Essay on The Motif Of Sickness Within Frankenstein

Essay on The Motif Of Sickness Within Frankenstein

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Understanding the motif of sickness within Frankenstein is imperative to understanding
Frankenstein 's Fever a Journey of Restoration the very nature of Dr. Frankenstein himself, as well as the broader symbolism of nature in restoring the natural order of the world. Although one may argue that sickness as motif is very utilitarian in its placement within the novel either serving to signal the oncoming death of a character, or act as a defense mechanism for Victor Frankenstein 's cognitive dissonance towards the creation of his monster. However the very deliberate placement of illness after events that go against the natural order such as Victor 's creation of the monster, or in foreshadowing the death of his family members. This proves that Victor 's illness is tied directly to an unbalance to the natural order. Mary Shelley uses the romantic symbolism of nature as a healing force to combat the effects of Victor 's illness brought about by his destruction of the natural order. That is why the nervous fevers, brought on by the unnatural creation of the monster, are conquered through Victor 's reconnection with nature itself. It is also the reason why Victor only totally vanquishes his last bout of illness when he completely commits himself to destroying his unholy creation; thus restoring the natural order of the world once more.
The first time illness is mentioned, it is connected to Victor 's realization of just how badly he 's transgressed against the natural order by creating his monster. So it is only fitting that his first relief from this spell of paralyzing fear is an encounter with the beauty of nature. Directly after Victor 's creation of the monster Shelley perfectly encapsulates the acute horror, and painful realizat...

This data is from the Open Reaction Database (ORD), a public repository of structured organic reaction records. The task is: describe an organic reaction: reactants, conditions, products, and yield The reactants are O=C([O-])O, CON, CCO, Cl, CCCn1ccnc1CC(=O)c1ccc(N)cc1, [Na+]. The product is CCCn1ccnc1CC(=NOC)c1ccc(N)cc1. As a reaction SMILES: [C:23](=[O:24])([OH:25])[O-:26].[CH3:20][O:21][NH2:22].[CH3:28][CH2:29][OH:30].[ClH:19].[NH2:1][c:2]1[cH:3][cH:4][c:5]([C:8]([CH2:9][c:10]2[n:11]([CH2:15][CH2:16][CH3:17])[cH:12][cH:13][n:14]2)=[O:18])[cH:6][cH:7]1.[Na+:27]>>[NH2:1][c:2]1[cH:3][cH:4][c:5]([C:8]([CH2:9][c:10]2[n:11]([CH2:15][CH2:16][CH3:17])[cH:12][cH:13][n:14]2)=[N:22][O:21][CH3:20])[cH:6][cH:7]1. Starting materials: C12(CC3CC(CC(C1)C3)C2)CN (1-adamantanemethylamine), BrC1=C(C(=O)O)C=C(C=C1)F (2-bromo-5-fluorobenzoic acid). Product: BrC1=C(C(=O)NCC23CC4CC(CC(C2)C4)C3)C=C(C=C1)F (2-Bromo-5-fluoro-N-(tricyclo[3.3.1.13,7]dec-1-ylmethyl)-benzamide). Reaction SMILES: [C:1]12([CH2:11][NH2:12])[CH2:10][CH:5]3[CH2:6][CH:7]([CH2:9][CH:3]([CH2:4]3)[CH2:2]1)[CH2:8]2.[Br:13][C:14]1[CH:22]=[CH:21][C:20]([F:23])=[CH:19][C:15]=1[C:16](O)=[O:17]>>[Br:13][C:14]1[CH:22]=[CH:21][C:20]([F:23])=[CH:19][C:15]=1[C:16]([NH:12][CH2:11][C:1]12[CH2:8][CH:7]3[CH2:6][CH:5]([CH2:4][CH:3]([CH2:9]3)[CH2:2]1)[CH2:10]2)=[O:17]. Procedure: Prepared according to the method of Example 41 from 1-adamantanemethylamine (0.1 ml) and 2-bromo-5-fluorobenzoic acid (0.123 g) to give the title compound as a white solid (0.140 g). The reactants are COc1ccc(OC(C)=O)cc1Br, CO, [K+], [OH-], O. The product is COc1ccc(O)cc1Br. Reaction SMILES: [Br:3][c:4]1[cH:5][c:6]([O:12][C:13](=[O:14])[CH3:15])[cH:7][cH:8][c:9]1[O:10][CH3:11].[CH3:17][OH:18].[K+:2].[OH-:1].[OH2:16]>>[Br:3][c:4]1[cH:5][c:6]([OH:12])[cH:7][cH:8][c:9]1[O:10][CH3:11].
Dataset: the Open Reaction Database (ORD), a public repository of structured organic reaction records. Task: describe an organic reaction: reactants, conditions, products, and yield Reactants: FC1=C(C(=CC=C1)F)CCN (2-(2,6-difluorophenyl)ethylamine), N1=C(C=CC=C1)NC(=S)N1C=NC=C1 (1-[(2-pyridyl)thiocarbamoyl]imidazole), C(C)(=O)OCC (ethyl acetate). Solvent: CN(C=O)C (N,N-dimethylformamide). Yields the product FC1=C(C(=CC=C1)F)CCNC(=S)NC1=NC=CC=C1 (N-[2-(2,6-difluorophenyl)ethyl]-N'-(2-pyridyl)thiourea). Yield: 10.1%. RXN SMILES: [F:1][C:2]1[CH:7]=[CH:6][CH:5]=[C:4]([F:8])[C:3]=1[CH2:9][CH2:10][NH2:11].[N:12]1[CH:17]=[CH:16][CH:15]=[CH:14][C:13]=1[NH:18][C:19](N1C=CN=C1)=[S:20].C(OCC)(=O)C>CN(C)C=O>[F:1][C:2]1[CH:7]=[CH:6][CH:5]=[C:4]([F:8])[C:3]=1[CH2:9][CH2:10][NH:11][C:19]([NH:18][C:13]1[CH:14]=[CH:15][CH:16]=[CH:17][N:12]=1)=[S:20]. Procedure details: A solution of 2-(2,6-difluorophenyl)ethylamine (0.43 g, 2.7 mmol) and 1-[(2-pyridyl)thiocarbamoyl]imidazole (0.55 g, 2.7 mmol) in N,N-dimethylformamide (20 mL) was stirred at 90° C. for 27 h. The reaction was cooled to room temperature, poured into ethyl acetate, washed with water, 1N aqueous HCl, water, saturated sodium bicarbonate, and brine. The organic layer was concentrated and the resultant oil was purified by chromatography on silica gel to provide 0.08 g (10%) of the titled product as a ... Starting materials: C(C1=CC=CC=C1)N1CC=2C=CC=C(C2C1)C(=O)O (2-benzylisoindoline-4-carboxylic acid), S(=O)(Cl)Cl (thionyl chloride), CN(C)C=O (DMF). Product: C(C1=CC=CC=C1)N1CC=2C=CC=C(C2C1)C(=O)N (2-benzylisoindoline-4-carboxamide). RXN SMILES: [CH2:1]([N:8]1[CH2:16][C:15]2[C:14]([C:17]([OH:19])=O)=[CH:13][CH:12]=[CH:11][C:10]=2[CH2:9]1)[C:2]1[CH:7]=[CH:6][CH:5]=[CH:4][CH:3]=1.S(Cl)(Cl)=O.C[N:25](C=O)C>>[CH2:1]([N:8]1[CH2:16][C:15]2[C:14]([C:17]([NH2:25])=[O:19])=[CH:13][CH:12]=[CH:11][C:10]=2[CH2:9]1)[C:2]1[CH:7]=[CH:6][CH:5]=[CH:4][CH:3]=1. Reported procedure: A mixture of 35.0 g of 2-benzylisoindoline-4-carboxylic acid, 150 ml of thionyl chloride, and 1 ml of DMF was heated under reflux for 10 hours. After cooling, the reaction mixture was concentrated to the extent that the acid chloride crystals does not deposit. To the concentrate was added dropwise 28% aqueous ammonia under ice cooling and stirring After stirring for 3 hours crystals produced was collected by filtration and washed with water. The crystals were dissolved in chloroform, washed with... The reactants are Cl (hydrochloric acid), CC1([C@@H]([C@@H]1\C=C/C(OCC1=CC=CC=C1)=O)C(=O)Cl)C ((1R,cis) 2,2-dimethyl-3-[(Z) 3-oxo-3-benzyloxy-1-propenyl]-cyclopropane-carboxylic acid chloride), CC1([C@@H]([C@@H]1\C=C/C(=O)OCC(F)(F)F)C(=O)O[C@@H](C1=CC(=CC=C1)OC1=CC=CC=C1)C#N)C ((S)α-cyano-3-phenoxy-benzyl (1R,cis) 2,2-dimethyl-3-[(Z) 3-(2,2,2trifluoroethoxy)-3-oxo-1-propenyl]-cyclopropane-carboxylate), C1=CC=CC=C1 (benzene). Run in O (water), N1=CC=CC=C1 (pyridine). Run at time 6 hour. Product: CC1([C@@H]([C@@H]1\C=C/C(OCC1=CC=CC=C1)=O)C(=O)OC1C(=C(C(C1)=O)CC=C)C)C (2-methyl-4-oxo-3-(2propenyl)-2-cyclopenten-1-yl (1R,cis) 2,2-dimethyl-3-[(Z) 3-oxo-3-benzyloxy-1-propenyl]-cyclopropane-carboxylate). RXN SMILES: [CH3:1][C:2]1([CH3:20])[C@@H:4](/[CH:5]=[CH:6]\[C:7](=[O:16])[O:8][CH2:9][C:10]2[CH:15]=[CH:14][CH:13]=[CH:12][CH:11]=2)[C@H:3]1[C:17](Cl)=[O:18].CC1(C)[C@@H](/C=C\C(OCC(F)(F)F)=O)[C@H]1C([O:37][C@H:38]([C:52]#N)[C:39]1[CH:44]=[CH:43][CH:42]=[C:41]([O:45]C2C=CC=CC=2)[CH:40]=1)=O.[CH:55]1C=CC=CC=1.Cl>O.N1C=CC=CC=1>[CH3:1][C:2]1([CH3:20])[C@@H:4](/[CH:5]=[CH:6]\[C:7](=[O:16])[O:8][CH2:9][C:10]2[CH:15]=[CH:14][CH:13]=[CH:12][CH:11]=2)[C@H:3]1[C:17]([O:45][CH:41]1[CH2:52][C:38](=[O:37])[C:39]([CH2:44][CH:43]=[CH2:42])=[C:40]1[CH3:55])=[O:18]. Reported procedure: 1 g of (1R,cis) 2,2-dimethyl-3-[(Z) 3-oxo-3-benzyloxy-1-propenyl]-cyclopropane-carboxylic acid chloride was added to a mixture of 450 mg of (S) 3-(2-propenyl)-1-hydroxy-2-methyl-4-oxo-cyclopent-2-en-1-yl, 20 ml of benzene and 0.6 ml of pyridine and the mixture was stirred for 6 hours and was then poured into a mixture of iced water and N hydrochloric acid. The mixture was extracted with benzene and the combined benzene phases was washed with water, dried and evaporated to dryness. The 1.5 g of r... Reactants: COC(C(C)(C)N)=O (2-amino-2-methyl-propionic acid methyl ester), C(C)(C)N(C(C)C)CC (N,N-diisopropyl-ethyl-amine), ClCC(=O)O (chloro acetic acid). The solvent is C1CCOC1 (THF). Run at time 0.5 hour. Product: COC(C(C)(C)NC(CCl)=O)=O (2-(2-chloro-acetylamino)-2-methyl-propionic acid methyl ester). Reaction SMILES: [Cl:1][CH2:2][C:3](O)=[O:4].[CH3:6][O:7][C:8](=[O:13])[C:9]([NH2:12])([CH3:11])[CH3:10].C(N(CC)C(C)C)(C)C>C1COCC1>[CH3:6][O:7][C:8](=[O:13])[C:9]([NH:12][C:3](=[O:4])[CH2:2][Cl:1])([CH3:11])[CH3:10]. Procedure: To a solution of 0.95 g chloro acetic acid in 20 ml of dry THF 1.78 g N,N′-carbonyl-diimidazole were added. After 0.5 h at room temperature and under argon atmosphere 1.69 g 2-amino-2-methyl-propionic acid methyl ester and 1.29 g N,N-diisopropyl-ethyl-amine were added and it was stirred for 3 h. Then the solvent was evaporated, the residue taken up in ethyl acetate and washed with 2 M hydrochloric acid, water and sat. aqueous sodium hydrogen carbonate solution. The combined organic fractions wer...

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..., at periods when otherwise delirium or death would have been my portion," (Shelley, 149). By plainly writing that Victor 's drive to kill the monster is what allowed him to be "calculating and calm," (Shelley, 149)when he would have otherwise been delirious proving that Shelley intended for Victor to overcoming his illness only after committing himself to destroying the monster and restoring balance to the natural world.
Therefore one can assert that Shelley used the motif of illness to plot Victor 's reaction to the destruction of the natural order. That is why Victor 's illness is rectified first through exposure to natural beauty and then overcome once and for all when Victor commits himself to restoring the natural order by destroying his creature, demonstrating just how centrally important the symbol of illness is in the Frankenstein narrative.














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